A few retrospective studies have addressed the feasibility of the 2007 AUC for TTE in transoesophageal echocardiography (TOE). Mansour et al.10 showed that 90.9 % of TOEs were ordered for indications outlined in the relevant section of the 2007 AUC for TTE. Of these, the vast majority were found to be appropriate (97.3 %), with only 0.8 % of inappropriate imaging tests and 1.9 % of uncertain tests. The most common indication for performing an adjunctive TOE (following an inconclusive TTE) was indication no. 31 (i.e., initial evaluation of suspected infective endocarditis [native and/or prosthetic] with positive blood cultures or a new murmur). Of all adjunctive TOEs, 71.3 % n=77 were performed following non-diagnostic TTEs, and 28.7 % (n=31) following TTEs with normal results because of a continued high clinical suspicion of a cardiovascular explanation for the stated indications. These results show that the 2007 AUC for TTE encompassed the majority of indications for TOE imaging ordered in routine clinical practice at a single-centre university hospital, and that the vast majority of the TOEs ordered for indications addressed in the AUC document were found to be appropriate (97 %). There remain a small number of TOEs (9 % of all TOE imaging tests) that are not addressed by the 2011 AUC for TTE, and have been covered in the 2011 updated document.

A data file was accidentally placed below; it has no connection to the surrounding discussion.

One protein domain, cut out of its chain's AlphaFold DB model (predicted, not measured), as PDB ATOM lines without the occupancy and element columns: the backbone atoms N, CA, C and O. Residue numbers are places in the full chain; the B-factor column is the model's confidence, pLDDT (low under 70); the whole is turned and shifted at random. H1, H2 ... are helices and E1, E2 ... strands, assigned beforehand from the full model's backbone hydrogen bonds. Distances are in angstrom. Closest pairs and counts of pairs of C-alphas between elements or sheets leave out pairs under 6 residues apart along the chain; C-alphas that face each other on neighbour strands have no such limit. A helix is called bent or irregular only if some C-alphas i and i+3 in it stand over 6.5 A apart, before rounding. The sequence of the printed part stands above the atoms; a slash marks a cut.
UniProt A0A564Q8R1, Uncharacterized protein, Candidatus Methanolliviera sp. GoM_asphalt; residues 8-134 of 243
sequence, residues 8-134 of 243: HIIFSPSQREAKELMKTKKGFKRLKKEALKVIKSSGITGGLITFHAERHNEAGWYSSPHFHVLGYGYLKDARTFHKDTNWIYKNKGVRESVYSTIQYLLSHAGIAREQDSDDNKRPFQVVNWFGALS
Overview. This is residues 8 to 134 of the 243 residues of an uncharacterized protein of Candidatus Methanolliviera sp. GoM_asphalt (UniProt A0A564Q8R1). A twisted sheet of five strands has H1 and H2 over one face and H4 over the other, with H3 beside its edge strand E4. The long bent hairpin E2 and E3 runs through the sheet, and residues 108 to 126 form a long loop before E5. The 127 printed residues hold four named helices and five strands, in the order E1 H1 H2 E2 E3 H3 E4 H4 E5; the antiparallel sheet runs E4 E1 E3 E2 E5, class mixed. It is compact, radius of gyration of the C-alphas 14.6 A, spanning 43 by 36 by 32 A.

Other authors11,12 obtained results consistent with the study by Mansour et al.,10 showing a high level of appropriateness of the criteria in TOE. However, the available studies do not address how the application ofthe criteria modified the routine assessment of patients indicated for TOE. The high frequency of appropriate TOEs may be related to the limited number of indications for this technique and for the strict scrutiny to avoid totally inappropriate imaging tests (see Table 2).
Appropriateness Criteria in Stress Echocardiography